My physical environment changing around that time was another key component in having the ability to pave the way for better habits to be formed. When Kathleen and I were together, I wanted to have the opportunity to support her in raising her kids and to learn how I can best serve her needs as a mom, a woman, and a musician. Atomic Habits discusses how changing your environment can be one of the key drivers for being able to be successful in creating new and lasting habits. If we try to create good habits in an environment that isn’t supportive of them, or makes it difficult to achieve them, they won’t last. For me, moving into her house and physically changing my environment, as well as spending time with her and mentally/emotionally changing my environment was huge. The support she gave me in my life was invaluable. I mentioned this towards the end of Will Baker’s Freeway Philharmonic episode. Having people who support you can help you tremendously in your quest to achieve your goals. My life began to have structure in this new environment. The kids had to be at school at a certain time, we would have to work at a certain time, we have to pick the kids up, feed them dinner by a certain time, get them to bed and after bed was our time to watch a show. Throw in some structured gym time and I was starting to reap the benefits of organization in my life without even knowing it. Although I may not have been as busy or as disciplined with how I organize my time as I am now, it was very clearly the beginning of that path for me.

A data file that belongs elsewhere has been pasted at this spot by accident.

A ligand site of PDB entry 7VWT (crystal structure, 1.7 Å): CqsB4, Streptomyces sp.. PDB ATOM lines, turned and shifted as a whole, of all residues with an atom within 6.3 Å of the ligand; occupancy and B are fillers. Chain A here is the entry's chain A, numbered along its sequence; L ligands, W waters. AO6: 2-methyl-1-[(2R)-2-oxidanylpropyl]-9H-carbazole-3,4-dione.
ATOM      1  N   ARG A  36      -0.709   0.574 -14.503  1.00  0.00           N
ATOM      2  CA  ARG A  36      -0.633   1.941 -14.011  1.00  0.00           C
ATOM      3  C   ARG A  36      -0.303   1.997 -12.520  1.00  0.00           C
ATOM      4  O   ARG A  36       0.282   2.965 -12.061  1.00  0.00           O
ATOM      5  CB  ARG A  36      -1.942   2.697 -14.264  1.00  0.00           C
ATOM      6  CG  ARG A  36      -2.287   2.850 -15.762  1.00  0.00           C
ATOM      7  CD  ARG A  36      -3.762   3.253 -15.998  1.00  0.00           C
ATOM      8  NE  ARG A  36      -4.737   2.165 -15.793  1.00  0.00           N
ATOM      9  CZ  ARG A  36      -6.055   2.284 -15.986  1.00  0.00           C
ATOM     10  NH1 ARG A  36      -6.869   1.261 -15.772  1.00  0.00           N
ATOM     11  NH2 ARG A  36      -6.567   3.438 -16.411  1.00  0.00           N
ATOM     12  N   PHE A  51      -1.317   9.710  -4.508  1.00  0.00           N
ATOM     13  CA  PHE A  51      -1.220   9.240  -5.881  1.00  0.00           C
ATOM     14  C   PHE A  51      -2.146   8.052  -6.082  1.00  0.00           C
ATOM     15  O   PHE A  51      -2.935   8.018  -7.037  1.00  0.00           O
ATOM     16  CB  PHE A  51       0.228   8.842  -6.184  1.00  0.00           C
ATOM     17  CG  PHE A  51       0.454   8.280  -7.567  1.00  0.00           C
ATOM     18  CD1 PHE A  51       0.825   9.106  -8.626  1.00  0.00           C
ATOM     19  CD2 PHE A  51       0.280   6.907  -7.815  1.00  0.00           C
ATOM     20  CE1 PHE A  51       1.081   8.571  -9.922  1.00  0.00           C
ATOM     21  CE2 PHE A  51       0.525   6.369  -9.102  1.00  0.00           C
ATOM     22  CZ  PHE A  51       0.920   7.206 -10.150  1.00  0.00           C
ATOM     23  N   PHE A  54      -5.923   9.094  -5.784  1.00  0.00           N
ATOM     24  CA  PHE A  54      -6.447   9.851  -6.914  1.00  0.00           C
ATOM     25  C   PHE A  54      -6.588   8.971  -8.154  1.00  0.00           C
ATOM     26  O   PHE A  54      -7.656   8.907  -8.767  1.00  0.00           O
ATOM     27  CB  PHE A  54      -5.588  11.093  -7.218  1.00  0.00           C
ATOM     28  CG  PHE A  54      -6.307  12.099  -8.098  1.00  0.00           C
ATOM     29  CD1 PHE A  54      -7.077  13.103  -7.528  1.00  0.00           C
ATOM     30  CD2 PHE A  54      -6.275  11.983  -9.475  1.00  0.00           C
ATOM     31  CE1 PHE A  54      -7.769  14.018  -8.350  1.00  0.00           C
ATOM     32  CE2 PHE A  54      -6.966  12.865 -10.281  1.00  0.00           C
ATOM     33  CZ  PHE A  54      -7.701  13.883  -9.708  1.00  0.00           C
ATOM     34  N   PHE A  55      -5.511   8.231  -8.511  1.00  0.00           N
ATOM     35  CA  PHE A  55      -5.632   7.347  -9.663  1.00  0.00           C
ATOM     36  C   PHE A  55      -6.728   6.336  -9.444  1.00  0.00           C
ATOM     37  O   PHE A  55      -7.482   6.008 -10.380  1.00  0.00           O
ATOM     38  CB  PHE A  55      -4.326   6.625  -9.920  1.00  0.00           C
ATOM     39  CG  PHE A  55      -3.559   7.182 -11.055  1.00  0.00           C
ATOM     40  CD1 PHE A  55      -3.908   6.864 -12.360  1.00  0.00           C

The reason I went into depth about my circumstances with Kathleen, and the reason I am writing this post at all is to talk about the rest of the changes that have happened for me: my habits changed. This is the part of the equation that is the most interesting to me. When I wrote the podcast episode about discipline, I was under the impression that me, myself and I were the reasons that I was able to make those changes. I thought I had made a decision to better myself, and that I was better off for it. And while that might be true in some sense, it’s very clear to me now that the path to making that kind of change in my life was made much easier by how much my identity and my environment changed before it.

Change #2: My environment

I was already someone who spent time in the gym at that point, so continuing that part of my life wasn’t difficult for me when moving in with Kathleen. However, I did start a brutal workout program (I mentioned this in the episode), which was a major first step in me proving something very important to myself: I can set a goal and I can work to accomplish it. Even though I had experience with self discipline in how I forced myself to finish each workout (this helped me develop mental strength and much more grit to stay strong in difficult situations), it still took some time for that to affect my life overall. As I got busier, more structure needed to exist. I started making practice program to organize my trumpet practice. I had specific days on which I taught my students in order to reduce confusion. I had to plan for things like making dinner to be able to support Kathleen when she would teach later on into the night. None of this is groundbreaking, but for me, someone who has never really been organized at any point in his life, it was huge. I was proving to myself that I could do. I started to identify as someone who could be organized.